The 55-acre Butchart Gardens is made up of five separate gardens: the iconic Sunken, Italian, Mediterranean, Japanese, and Rose. Each is a spectacular display on its own, and when toured one after another, it makes a day trip well worth taking.

Once you arrive, start at The Gardens’ Waterwheel Square. There, you can stop by the Visitor Information Center and pick up a map to plan your walking route, browse the on-site shop, and grab refreshments in the coffee shop. Or stop in for a casual lunch in the former greenhouse, now The Blue Poppy Restaurant. For a fine-dining experience, reserve a table for lunch in the dining room of the original residence overlooking the Italian Garden.

Regular tour buses depart from Victoria’s Inner Harbour, making it easy to go to and from Butchart Gardens. Learn more about visiting Butchart Gardens here. Clipper Vacations offers Victoria overnight packages and even day trips from Seattle that tour Victoria and The Butchart Gardens, including transportation via high-speed catamaran; book here.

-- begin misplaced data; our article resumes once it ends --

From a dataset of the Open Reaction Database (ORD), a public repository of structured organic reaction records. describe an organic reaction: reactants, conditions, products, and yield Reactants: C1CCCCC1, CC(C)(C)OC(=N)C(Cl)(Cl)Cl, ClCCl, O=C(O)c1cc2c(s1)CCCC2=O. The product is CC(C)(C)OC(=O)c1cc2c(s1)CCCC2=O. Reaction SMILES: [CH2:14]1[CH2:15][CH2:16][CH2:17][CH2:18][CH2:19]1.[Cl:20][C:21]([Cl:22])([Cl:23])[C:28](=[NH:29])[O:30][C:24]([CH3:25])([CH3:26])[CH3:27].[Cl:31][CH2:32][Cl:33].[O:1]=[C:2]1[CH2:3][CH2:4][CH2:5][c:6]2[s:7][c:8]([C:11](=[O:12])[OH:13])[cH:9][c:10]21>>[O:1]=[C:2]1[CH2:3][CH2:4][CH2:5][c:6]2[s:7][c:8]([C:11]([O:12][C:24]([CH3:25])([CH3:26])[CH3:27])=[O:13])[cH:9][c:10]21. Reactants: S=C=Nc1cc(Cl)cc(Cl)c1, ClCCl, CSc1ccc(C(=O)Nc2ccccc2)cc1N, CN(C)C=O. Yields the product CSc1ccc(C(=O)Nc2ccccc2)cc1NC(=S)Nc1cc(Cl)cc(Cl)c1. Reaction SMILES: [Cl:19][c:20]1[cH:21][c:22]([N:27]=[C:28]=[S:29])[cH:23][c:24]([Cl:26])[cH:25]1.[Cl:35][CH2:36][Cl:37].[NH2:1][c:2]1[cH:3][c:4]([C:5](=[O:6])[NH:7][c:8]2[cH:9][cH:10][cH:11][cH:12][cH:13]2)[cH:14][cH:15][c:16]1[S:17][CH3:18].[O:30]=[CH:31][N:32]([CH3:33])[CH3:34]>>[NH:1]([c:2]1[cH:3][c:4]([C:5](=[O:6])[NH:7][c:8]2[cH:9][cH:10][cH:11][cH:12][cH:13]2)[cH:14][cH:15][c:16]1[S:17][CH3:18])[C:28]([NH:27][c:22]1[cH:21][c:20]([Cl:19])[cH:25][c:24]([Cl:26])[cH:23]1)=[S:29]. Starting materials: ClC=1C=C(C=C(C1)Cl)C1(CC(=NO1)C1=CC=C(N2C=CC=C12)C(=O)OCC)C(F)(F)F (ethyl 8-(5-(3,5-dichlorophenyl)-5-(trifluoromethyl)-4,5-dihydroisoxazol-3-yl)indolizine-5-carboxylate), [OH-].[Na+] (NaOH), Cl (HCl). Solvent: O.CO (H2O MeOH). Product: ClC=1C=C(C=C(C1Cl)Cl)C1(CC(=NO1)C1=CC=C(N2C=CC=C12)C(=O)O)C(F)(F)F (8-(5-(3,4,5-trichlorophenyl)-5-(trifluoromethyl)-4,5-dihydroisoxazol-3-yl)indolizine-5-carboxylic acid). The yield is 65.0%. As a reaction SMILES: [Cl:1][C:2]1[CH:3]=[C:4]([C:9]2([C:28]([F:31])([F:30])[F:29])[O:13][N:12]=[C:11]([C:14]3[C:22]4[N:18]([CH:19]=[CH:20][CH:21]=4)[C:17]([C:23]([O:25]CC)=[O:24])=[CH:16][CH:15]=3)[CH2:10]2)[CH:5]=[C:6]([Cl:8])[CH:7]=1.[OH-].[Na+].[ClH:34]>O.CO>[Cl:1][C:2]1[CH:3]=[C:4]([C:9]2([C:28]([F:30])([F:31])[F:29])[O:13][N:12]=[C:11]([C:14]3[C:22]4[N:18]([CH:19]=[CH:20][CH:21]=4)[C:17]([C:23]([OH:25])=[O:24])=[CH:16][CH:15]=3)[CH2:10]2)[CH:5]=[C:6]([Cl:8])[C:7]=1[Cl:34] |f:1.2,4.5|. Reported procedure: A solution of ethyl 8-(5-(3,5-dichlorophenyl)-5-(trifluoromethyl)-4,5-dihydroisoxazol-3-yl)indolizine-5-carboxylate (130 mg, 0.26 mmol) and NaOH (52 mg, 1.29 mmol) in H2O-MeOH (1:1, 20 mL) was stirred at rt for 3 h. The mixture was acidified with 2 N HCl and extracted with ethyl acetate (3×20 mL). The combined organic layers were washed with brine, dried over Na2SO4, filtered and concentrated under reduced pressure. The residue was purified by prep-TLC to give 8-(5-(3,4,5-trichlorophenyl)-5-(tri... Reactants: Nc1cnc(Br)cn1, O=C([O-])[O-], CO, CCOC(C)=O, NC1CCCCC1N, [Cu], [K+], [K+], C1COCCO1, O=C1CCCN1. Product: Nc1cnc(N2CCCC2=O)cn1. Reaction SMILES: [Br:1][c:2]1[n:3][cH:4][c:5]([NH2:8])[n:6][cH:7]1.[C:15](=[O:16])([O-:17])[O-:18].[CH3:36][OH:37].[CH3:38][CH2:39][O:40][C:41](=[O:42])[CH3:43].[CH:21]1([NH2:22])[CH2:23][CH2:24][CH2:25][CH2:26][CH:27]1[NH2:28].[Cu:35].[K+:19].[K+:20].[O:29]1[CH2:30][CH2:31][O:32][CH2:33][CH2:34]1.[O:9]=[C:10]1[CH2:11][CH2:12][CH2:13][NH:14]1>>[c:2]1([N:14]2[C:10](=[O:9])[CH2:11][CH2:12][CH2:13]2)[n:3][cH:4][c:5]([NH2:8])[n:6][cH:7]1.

Malahat SkyWalk 

Iconic Views Above Sea Level

You’ll have your work cut out for you at Malahat SkyWalk, Vancouver Island’s newest attraction. Just a 30-minute drive from Victoria, this outdoor adventure lives inside an old-growth forest. A spiral wooden ramp leads up to a viewing deck for panoramas over sea inlets and mountains. The attraction is accessible to all ages and abilities.

Visitors begin their 360-degree-view Skywalk journey by strolling down an elevated boardwalk platform. The TreeWalk path is a 1,968-foot elevated wooden walkway flanked by arbutus trees and takes about 10 to 15 minutes (though it might take longer with the incredible views and informational signs). Once you reach the end of the walkway, you’ll come face to face with the Spiral Tower, whose lookout requires a 130-foot ascent. At 820 feet above sea level, the views let you drink in a vista of forests, mountains, islands, fjords, and an estuary of the Salish Sea. You’ll also spot Saturna Island; the San Juan and Olympic islands; and, on an especially clear day, Mount Baker. Extra points if you see any eagles and falcons soaring.